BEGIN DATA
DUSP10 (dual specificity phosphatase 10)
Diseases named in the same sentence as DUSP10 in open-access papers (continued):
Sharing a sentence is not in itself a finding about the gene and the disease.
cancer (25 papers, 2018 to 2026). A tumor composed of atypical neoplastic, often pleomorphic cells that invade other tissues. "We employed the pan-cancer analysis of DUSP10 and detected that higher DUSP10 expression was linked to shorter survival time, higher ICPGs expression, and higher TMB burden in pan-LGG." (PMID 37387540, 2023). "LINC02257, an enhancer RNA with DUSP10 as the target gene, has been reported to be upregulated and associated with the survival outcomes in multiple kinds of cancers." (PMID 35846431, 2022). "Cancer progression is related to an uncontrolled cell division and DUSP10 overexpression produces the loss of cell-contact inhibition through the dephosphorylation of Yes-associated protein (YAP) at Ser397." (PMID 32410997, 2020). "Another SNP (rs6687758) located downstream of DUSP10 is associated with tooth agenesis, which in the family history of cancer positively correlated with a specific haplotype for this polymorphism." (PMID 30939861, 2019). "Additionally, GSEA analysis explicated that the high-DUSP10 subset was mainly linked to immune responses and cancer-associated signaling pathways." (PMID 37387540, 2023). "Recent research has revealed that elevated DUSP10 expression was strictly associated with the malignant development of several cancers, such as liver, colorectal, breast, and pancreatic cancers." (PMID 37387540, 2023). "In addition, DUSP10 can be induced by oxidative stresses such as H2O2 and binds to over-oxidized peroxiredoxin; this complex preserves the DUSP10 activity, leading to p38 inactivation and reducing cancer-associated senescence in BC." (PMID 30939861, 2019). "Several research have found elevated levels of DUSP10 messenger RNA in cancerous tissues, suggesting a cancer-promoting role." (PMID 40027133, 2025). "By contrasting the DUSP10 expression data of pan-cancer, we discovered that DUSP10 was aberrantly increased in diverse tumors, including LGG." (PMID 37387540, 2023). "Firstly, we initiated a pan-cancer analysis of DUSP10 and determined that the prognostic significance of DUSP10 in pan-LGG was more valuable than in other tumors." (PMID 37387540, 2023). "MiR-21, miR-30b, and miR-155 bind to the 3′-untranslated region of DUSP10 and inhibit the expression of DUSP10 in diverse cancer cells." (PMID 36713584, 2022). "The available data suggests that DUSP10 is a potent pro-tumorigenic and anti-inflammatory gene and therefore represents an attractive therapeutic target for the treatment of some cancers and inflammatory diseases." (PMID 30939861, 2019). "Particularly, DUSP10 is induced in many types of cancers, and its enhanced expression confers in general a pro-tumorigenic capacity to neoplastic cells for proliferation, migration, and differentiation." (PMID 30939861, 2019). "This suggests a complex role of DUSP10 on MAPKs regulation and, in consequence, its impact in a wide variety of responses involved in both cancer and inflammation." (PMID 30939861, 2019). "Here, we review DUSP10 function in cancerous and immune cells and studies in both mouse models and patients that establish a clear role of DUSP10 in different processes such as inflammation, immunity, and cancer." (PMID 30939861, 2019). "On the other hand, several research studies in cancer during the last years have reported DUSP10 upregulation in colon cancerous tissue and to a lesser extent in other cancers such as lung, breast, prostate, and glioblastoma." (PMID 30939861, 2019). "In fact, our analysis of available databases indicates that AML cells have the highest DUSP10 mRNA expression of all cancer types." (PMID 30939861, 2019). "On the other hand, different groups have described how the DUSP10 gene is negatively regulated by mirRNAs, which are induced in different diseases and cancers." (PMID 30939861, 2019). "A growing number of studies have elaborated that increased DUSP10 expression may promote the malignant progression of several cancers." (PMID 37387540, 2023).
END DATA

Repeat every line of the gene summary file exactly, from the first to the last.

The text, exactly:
DUSP10 (dual specificity phosphatase 10)
Diseases named in the same sentence as DUSP10 in open-access papers (continued):
Sharing a sentence is not in itself a finding about the gene and the disease.
cancer (25 papers, 2018 to 2026). A tumor composed of atypical neoplastic, often pleomorphic cells that invade other tissues. "We employed the pan-cancer analysis of DUSP10 and detected that higher DUSP10 expression was linked to shorter survival time, higher ICPGs expression, and higher TMB burden in pan-LGG." (PMID 37387540, 2023). "LINC02257, an enhancer RNA with DUSP10 as the target gene, has been reported to be upregulated and associated with the survival outcomes in multiple kinds of cancers." (PMID 35846431, 2022). "Cancer progression is related to an uncontrolled cell division and DUSP10 overexpression produces the loss of cell-contact inhibition through the dephosphorylation of Yes-associated protein (YAP) at Ser397." (PMID 32410997, 2020). "Another SNP (rs6687758) located downstream of DUSP10 is associated with tooth agenesis, which in the family history of cancer positively correlated with a specific haplotype for this polymorphism." (PMID 30939861, 2019). "Additionally, GSEA analysis explicated that the high-DUSP10 subset was mainly linked to immune responses and cancer-associated signaling pathways." (PMID 37387540, 2023). "Recent research has revealed that elevated DUSP10 expression was strictly associated with the malignant development of several cancers, such as liver, colorectal, breast, and pancreatic cancers." (PMID 37387540, 2023). "In addition, DUSP10 can be induced by oxidative stresses such as H2O2 and binds to over-oxidized peroxiredoxin; this complex preserves the DUSP10 activity, leading to p38 inactivation and reducing cancer-associated senescence in BC." (PMID 30939861, 2019). "Several research have found elevated levels of DUSP10 messenger RNA in cancerous tissues, suggesting a cancer-promoting role." (PMID 40027133, 2025). "By contrasting the DUSP10 expression data of pan-cancer, we discovered that DUSP10 was aberrantly increased in diverse tumors, including LGG." (PMID 37387540, 2023). "Firstly, we initiated a pan-cancer analysis of DUSP10 and determined that the prognostic significance of DUSP10 in pan-LGG was more valuable than in other tumors." (PMID 37387540, 2023). "MiR-21, miR-30b, and miR-155 bind to the 3′-untranslated region of DUSP10 and inhibit the expression of DUSP10 in diverse cancer cells." (PMID 36713584, 2022). "The available data suggests that DUSP10 is a potent pro-tumorigenic and anti-inflammatory gene and therefore represents an attractive therapeutic target for the treatment of some cancers and inflammatory diseases." (PMID 30939861, 2019). "Particularly, DUSP10 is induced in many types of cancers, and its enhanced expression confers in general a pro-tumorigenic capacity to neoplastic cells for proliferation, migration, and differentiation." (PMID 30939861, 2019). "This suggests a complex role of DUSP10 on MAPKs regulation and, in consequence, its impact in a wide variety of responses involved in both cancer and inflammation." (PMID 30939861, 2019). "Here, we review DUSP10 function in cancerous and immune cells and studies in both mouse models and patients that establish a clear role of DUSP10 in different processes such as inflammation, immunity, and cancer." (PMID 30939861, 2019). "On the other hand, several research studies in cancer during the last years have reported DUSP10 upregulation in colon cancerous tissue and to a lesser extent in other cancers such as lung, breast, prostate, and glioblastoma." (PMID 30939861, 2019). "In fact, our analysis of available databases indicates that AML cells have the highest DUSP10 mRNA expression of all cancer types." (PMID 30939861, 2019). "On the other hand, different groups have described how the DUSP10 gene is negatively regulated by mirRNAs, which are induced in different diseases and cancers." (PMID 30939861, 2019). "A growing number of studies have elaborated that increased DUSP10 expression may promote the malignant progression of several cancers." (PMID 37387540, 2023).